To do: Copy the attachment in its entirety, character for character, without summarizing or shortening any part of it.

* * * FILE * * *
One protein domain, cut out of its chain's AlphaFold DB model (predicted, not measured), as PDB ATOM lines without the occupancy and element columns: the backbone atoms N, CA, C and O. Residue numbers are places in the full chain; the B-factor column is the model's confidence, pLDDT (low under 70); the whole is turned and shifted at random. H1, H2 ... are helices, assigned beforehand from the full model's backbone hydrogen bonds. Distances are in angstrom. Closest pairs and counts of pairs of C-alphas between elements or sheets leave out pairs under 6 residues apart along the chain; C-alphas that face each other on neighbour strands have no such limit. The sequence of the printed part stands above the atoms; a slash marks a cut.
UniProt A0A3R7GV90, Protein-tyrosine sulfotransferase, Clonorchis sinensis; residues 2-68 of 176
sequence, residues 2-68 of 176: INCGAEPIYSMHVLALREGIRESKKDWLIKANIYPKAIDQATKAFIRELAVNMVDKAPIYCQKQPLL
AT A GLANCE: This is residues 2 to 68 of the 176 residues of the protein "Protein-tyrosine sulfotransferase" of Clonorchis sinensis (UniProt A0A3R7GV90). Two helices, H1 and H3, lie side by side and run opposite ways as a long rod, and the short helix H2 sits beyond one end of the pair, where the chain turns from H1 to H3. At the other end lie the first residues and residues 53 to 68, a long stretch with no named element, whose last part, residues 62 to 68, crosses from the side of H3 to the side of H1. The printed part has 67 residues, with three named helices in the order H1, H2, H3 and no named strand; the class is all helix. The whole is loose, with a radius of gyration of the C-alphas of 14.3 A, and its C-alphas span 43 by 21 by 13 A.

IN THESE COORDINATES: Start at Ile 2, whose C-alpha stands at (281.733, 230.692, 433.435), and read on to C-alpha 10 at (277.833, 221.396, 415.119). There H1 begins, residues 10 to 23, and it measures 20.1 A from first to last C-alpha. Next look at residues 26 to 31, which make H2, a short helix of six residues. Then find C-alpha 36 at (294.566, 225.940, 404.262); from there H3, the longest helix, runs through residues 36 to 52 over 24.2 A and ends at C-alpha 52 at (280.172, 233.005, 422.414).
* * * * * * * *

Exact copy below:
One protein domain, cut out of its chain's AlphaFold DB model (predicted, not measured), as PDB ATOM lines without the occupancy and element columns: the backbone atoms N, CA, C and O. Residue numbers are places in the full chain; the B-factor column is the model's confidence, pLDDT (low under 70); the whole is turned and shifted at random. H1, H2 ... are helices, assigned beforehand from the full model's backbone hydrogen bonds. Distances are in angstrom. Closest pairs and counts of pairs of C-alphas between elements or sheets leave out pairs under 6 residues apart along the chain; C-alphas that face each other on neighbour strands have no such limit. The sequence of the printed part stands above the atoms; a slash marks a cut.
UniProt A0A3R7GV90, Protein-tyrosine sulfotransferase, Clonorchis sinensis; residues 2-68 of 176
sequence, residues 2-68 of 176: INCGAEPIYSMHVLALREGIRESKKDWLIKANIYPKAIDQATKAFIRELAVNMVDKAPIYCQKQPLL
AT A GLANCE: This is residues 2 to 68 of the 176 residues of the protein "Protein-tyrosine sulfotransferase" of Clonorchis sinensis (UniProt A0A3R7GV90). Two helices, H1 and H3, lie side by side and run opposite ways as a long rod, and the short helix H2 sits beyond one end of the pair, where the chain turns from H1 to H3. At the other end lie the first residues and residues 53 to 68, a long stretch with no named element, whose last part, residues 62 to 68, crosses from the side of H3 to the side of H1. The printed part has 67 residues, with three named helices in the order H1, H2, H3 and no named strand; the class is all helix. The whole is loose, with a radius of gyration of the C-alphas of 14.3 A, and its C-alphas span 43 by 21 by 13 A.

IN THESE COORDINATES: Start at Ile 2, whose C-alpha stands at (281.733, 230.692, 433.435), and read on to C-alpha 10 at (277.833, 221.396, 415.119). There H1 begins, residues 10 to 23, and it measures 20.1 A from first to last C-alpha. Next look at residues 26 to 31, which make H2, a short helix of six residues. Then find C-alpha 36 at (294.566, 225.940, 404.262); from there H3, the longest helix, runs through residues 36 to 52 over 24.2 A and ends at C-alpha 52 at (280.172, 233.005, 422.414).